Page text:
When I went back to work, ds was nearly a year, but still nursing.  Due to the fact that he was allergic to cows milk and that he had been in the hospital with pneumonia and was released much earlier than expected, I was determined to continue nursing.  Which meant pumping at work.  I used to reserve a conference room and put signs on the door.  I would face away from the door just in case anyone accidentally walked in.  Well, one day the window washers were at work and got an eyeful.  I learned to shut the blinds after that. 

 

My middle son called nursing "mommies."  He liked to name them based upon location.  We had "upstairs mommies," "blue chair mommies," "pink chair mommies," and "TV mommies," and "night-night mommies."  He did not like "phone mommies." 

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No great stories, but two of my children nursed until they were 3 years old, old enough to discuss the taste of my milk. Both of them told me it tasted like ice cream. No wonder they were so hard to wean...

 

My milk is really creamy, my babies gain about a pound a week when they're little.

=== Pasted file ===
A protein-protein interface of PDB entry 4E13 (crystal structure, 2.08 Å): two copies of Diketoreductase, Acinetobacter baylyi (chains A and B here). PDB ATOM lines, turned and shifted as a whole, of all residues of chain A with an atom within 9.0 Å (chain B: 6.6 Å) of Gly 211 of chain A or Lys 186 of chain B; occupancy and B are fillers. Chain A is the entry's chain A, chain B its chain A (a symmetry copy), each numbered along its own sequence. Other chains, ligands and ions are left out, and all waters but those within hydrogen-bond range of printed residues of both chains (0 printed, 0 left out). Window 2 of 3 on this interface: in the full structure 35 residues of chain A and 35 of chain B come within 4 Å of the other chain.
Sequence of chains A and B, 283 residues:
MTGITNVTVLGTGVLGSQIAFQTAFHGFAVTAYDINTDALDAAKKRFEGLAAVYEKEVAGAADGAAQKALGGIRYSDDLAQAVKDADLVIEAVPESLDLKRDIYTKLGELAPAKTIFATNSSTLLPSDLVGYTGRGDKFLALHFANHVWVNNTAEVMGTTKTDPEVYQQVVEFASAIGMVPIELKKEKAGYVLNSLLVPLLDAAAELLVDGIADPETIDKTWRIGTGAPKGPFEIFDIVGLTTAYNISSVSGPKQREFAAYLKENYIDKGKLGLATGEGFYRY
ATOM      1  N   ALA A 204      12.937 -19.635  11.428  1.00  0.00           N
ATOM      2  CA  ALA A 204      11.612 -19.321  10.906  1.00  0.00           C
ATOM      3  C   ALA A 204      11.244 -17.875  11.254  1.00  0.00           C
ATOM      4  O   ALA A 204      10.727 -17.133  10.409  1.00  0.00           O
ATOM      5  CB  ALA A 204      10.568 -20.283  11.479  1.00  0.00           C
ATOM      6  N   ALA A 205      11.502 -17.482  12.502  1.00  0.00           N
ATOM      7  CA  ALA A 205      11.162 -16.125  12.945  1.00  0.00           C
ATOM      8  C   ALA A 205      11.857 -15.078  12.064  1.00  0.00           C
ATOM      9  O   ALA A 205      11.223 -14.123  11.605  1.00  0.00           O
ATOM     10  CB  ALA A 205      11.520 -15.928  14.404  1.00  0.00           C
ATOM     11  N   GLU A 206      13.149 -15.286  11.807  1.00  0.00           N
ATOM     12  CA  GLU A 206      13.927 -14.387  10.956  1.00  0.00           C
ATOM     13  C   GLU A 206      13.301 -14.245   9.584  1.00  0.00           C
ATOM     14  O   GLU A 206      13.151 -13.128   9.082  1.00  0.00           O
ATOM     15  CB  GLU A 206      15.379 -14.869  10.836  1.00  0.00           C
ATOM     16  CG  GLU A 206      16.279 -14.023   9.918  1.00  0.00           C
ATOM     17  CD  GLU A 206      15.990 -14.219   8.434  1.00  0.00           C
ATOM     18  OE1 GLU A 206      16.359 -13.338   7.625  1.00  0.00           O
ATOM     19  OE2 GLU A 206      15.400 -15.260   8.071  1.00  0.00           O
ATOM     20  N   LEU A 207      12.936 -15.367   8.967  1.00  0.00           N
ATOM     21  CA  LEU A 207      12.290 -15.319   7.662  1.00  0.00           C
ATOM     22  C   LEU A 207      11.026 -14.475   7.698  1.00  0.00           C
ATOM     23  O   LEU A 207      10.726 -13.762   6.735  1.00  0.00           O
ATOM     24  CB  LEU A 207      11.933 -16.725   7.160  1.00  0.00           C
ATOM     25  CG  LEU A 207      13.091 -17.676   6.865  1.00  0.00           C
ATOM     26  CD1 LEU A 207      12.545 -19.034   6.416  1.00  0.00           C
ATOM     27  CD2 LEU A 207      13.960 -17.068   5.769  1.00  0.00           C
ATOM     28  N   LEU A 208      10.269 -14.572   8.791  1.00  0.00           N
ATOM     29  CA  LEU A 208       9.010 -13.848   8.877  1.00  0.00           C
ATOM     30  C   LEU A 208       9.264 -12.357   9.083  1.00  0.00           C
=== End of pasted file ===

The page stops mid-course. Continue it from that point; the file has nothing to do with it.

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Once when eldest was 7 or 8, I was with him at a regional Awana Olympics (many teams competing in a *very loud* gym.  His team was not competing, so I took youngest ds--then close to a year old--out into the stairwell and sat on the stairs to nurse him.  Youngest was tired, overstimulated, and beyond cranky, and sank gratefully into the breast to nurse and regroup.

 

Pretty soon, here comes a Chatty Charlie, probably a mid-sixties guy who wants to talk about his grandkids, his team's performance...you name it.  He was standing leaning on the wall but directly facing me about 10 feet or so from me, and thankfully I was a bit up the stairs from him so baby and bOOks were just about exactly on his eye level, not below it--thank goodness.  When he first came out, I had put my hand over baby's face, but I knew it would be getting hot, and ds was prone to dramatic unlatching when he got hot and sweaty. 

 

I kept thinking, "oh, please God this baby doesn't unlatch" and dreading the embarrassing moment when it dawned on him what I was *really* doing.   I was finally able to ease ds off and I can't remember what I asked the guy, to see who was playing, or get me a water bottle or something, but he looked away and I was able to get ds out from under the t-shirt.

 

I was pretty proud of my "skillz" after all those years of nursing, and grateful that Chatty Charlie was such a noob that he didn't recognize the tell-tale signs.